"He would have probably said to J.J., `You did it right. You brought it into 2009 the way it should be done.'"

Yet even for a franchise that grew to six TV series and 10 previous movies, J.J. Abrams' "Star Trek" is the wildest makeover ever to Gene Roddenberry's vision of a future where humans have overcome their own squabbles and set out to make new enemies among the stars.

Everything that came before in the "Trek" universe used Roddenberry's 1960s series as a launch point, so subsequent movies and shows formed a generally consistent history of the 21st to 24th centuries.

Using a tried-and-true "Trek" trick — the alternate reality — Abrams and company found a way to give Capt. James Kirk, First Officer Spock and their pals a new beginning and wide-open future.

"The key to this movie was to be inspired by, embrace and honor everything that's come before, but with the first scene in the movie, we say we are going somewhere else," Abrams said. "It eliminates that prequel dilemma of having it be just exposition because you know who lives and dies and how it plays out.

"This history has not been written, so it is beginning anew, and it is existing concurrent with the `Trek' that fans love. If they don't like this movie, this movie acknowledges that that timeline is legit, and go watch it. Go check it out. It'll be on Blu-ray soon."

The filmmakers have sleekly updated the sets, costumes, props and effects. But fans will recognize the overall look, from the silhouette of the Enterprise to the gold, blue and red uniforms that are a throwback to the quaint outfits Nimoy, William Shatner and their '60s co-stars wore.

Among the new faces, including Chris Pine as Kirk and Zachary Quinto as Spock, fans will recognize a key player from the classic "Trek." Nimoy returns as the older Spock, pursued through time by a vengeful Romulan (Eric Bana) aiming to wipe out the human-led Federation.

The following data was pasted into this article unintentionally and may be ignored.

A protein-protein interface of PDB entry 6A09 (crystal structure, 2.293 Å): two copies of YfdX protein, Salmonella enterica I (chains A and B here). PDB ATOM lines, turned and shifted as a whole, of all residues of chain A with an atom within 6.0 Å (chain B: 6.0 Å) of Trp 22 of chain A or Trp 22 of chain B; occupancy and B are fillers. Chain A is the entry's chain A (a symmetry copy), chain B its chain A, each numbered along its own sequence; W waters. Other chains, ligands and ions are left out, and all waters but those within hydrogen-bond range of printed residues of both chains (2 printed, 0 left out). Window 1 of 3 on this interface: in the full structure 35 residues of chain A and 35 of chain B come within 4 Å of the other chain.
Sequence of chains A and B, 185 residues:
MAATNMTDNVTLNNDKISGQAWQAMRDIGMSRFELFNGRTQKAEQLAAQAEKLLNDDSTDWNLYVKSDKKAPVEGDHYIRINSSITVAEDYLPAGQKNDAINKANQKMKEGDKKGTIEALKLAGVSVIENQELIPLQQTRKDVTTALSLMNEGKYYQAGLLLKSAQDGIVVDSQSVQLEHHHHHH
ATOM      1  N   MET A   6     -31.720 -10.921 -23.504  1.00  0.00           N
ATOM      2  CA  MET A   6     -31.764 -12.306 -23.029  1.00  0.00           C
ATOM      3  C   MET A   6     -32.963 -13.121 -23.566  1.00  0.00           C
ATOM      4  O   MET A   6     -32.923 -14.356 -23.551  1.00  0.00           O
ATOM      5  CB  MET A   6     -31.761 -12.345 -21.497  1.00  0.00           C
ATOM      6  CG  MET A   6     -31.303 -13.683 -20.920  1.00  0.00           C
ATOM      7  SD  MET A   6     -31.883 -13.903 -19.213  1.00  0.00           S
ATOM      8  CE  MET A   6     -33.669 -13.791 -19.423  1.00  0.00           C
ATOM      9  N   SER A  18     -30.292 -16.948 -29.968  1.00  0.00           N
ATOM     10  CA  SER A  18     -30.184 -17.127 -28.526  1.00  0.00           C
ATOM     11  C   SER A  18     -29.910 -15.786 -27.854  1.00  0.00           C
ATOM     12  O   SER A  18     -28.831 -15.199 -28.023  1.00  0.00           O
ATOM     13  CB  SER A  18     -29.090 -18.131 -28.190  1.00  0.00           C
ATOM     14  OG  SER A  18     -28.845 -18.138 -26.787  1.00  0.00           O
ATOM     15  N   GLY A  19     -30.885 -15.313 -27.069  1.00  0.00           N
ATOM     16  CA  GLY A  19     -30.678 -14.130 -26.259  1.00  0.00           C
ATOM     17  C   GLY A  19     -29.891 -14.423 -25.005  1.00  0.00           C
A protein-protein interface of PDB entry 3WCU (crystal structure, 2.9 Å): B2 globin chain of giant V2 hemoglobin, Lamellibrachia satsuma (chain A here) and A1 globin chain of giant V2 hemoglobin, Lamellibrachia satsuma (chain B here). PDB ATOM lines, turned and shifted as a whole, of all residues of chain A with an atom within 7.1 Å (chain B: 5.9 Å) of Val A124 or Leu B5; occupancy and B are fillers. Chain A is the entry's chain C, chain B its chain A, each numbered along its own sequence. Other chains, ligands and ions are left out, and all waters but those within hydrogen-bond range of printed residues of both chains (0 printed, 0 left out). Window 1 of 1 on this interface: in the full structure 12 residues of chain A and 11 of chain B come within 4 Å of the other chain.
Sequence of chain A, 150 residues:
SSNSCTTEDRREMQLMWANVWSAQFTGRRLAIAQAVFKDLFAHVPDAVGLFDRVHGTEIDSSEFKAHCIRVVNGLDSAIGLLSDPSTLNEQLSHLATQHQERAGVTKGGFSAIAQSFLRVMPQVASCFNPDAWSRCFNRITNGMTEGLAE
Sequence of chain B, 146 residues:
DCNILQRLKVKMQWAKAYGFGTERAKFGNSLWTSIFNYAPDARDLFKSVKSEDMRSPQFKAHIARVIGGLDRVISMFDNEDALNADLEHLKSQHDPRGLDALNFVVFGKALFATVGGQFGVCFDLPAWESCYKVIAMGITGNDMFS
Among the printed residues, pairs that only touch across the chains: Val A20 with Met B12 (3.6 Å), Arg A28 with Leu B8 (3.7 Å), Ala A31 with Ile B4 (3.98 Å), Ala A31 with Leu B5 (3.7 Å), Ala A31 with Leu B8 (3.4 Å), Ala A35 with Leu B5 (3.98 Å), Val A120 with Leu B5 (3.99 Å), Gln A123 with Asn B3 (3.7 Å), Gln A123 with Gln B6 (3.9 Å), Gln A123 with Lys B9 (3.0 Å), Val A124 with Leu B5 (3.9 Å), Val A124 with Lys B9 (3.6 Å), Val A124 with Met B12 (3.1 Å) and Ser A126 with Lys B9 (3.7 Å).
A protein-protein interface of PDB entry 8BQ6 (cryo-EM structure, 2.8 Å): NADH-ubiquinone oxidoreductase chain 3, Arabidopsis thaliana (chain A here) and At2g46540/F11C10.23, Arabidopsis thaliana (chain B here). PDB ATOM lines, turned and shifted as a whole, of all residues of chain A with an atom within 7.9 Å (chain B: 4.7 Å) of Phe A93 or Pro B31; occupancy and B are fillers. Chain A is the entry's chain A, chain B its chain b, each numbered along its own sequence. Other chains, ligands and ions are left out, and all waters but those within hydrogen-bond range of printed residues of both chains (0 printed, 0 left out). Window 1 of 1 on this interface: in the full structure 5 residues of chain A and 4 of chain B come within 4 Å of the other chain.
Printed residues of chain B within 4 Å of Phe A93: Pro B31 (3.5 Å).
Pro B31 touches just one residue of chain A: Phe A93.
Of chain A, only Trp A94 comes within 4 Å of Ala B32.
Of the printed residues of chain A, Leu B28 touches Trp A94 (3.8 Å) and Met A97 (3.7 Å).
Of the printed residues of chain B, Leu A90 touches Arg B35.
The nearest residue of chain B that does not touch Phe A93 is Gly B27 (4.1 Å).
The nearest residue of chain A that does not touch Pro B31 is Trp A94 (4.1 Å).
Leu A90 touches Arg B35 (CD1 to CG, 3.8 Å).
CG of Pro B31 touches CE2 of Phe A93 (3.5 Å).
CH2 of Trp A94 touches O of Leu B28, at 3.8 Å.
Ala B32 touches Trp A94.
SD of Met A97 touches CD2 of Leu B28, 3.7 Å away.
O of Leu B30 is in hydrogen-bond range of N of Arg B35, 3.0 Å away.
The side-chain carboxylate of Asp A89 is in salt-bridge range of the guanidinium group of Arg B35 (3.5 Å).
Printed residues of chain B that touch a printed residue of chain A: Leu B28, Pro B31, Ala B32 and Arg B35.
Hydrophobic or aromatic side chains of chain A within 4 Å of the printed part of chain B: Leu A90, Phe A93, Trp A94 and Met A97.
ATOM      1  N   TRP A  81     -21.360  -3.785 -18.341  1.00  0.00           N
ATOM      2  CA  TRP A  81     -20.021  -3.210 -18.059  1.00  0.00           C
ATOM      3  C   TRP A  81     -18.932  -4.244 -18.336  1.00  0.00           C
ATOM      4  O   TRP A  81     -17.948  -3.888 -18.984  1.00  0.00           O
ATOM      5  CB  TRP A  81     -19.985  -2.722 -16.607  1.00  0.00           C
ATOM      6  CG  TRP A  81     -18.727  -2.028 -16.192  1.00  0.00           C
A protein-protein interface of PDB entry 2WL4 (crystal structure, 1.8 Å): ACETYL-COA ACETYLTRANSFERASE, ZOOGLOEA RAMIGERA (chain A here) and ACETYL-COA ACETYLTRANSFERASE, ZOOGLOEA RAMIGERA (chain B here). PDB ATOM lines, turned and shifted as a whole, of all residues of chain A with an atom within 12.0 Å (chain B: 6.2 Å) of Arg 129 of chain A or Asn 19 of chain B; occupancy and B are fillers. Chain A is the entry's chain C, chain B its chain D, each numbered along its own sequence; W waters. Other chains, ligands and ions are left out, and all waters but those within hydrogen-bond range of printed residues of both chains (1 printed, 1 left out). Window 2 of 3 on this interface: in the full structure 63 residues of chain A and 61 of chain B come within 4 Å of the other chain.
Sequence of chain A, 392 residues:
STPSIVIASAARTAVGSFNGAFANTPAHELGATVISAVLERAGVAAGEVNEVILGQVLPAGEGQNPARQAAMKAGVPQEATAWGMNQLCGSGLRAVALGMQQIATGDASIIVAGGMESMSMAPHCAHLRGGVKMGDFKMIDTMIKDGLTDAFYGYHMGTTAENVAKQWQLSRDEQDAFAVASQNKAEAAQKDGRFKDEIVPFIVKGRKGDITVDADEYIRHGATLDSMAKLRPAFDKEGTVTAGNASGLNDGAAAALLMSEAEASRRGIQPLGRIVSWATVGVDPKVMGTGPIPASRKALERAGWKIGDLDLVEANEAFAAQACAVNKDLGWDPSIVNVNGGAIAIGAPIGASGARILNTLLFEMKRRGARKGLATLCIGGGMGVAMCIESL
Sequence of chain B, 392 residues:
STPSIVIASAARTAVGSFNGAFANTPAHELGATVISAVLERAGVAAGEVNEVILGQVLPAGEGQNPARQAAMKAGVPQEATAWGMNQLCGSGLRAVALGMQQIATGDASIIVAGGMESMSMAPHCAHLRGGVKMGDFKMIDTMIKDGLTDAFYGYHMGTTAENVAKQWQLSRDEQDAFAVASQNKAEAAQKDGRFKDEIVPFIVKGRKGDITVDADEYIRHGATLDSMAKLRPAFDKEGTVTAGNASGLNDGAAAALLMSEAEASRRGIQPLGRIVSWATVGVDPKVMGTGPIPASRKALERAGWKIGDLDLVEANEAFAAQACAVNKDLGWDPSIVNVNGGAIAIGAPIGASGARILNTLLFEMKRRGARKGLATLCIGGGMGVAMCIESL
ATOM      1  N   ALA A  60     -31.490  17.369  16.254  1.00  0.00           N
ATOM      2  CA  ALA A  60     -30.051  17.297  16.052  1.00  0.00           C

Abrams, screenwriters Roberto Orci and Alex Kurtzman and their collaborators hit on an intelligent design to resuscitate the franchise, Nimoy said. The last movie, 2002's "Star Trek: Nemesis," was a flop, and the prequel series "Enterprise" was canceled in 2005 amid dwindling ratings.

Yet Nimoy thinks the franchise is back where it was in 1982, when "Star Trek II: The Wrath of Khan" provided a creative makeover after "Star Trek: The Motion Picture" proved visually dazzling but dramatically sterile.

"After the first film, I felt that `Star Trek' was a beached whale, and the second movie put it back in the water," Nimoy said. "This film hopefully will do the same thing."

Many key players, among them Abrams, Pine and Quinto, were not "Trek" fans growing up.

They hope the movie might have similar success as "Iron Man" and "Transformers" — sci-fi adventures with a devoted core of fans whose audiences swelled to blockbuster numbers.

"I never wanted to watch `Star Trek' because I always felt alienated from `Star Trek.' I always felt it was not my world. It was the fans' world. The fans had built this kind of impenetrable wall around their beloved series," Pine said. "J.J.'s come in and broken that wall down a little bit, and I'm hopeful `Star Trek' will be open to a whole new generation of fans. Different types of people who never felt they would be fans."

A day after he saw the new movie, the son of "Star Trek" creator Roddenberry said it did what it should do — broaden the appeal while staying true to his father's vision.

Hard-core fans might object, but "they are a slice of the pie," said Eugene "Rod" Roddenberry, whose mother, Majel Barrett, had recurring roles in several "Trek" installments. "If you look at it from a business point of view, you want to bring in that whole new audience. You have to strike a balance, and I think J.J. did a damn good job at that."

What would Roddenberry's father, who died in 1991, think of it?

"He would have probably said to J.J., `You did it right. You brought it into 2009 the way it should be done.'"